- Assume it will take three or four hours on your survey day
- You will work only during daylight hours, which will, of course, become more limited as the season progresses. People who work five weekdays will want to volunteer for Saturday or Sunday surveys. Those with flexible schedules will be encouraged to do weekdays.
- You need to be able to walk up stream channels/banks that are rocky and wet/covered in running water. You may need to climb over and under downed trees and push through or go under brush. Overall distance walked each daily survey will be about one mile (a portion will be in the stream).
- You will need to go out rain or shine but you will not monitor when the stream is running high to keep you safe (plus it’s hard to see fish in high, turbid water).
- There are two sites to be inspected on both Miller Creek and Walker Creek – all sites are in Normandy Park because all adult salmon migrate first through the lower part of the creek to find a place to spawn. Short drives will be needed for you to reach all the survey sites.
- You will work in pairs for safety and to maximize data quality.
- You will need to follow the access requirements of the private and public landowners who are graciously providing us access to the streams.
- You will count and record information on living fish.
- You will take measurements of each dead fish. This will involve handling and cutting open carcasses. Gloves will be provided. You will record information on adipose fin presence (indicating whether the fish came from a hatchery), sex, percent egg retention, spawning status, and if possible, coded wire tag scans (another sign a fish came from a hatchery).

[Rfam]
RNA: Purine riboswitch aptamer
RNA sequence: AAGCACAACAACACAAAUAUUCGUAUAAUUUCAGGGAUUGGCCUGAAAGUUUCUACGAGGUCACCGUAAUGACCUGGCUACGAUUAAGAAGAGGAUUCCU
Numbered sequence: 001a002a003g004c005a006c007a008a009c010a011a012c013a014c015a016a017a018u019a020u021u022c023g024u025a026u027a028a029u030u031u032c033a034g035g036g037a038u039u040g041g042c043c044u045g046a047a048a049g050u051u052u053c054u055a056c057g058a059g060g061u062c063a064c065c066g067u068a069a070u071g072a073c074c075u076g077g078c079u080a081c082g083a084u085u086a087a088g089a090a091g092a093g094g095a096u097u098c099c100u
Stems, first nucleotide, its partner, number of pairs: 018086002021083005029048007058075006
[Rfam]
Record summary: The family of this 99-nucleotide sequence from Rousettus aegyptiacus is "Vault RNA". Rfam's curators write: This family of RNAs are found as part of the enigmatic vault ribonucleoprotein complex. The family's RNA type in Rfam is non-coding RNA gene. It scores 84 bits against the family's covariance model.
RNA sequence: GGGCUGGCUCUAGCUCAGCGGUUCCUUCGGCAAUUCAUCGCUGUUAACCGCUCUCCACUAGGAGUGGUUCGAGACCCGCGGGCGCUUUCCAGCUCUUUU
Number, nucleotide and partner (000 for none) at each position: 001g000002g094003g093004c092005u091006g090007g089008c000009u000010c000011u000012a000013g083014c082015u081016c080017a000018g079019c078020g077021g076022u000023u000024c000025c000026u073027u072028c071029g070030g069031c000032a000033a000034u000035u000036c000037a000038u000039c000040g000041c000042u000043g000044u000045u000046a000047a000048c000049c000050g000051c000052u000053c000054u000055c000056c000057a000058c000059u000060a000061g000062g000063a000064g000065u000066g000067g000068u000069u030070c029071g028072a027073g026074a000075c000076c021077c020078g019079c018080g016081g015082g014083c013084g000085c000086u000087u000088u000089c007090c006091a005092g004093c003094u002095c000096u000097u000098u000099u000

- You will need to provide your own rain gear and footwear. In most cases, we expect you will need to use hip waders. My rubber hip waders – which have survived many years of rough service already – cost around $40, so buying a pair is not a big investment. Chest waders are also a good alternative.
- You will be given sampling collection kits and sheets for recording field data.
- You will be trained or paired up with a trained volunteer who will teach you what to do, and the project manager will go with your team on the first survey.
Everyone who is interested in being on a team, being a team “lead” and helping train other team members, or being an occasional surveyor is invited to attend the training:
WHAT: Training, using maps and survey routes, fish identification and measuring techniques, staying safe, equipment kits and scheduling
WHEN: Thursday, October 3, 2013, 4:00-6:00 pm
WHERE: Normandy Park City Hall
REGISTER: Please contact Elissa Ostergaard, Miller/Walker Creek Basin Steward to sign up for the training.
When you sign up, please tell Elissa:
- What day(s) of the week are you available?
- Would you like to survey every week? Or every other week?
- Do you have family or friends who will be on your survey team?
- Will you attend the survey training on October 3, 4:00-6:00 pm?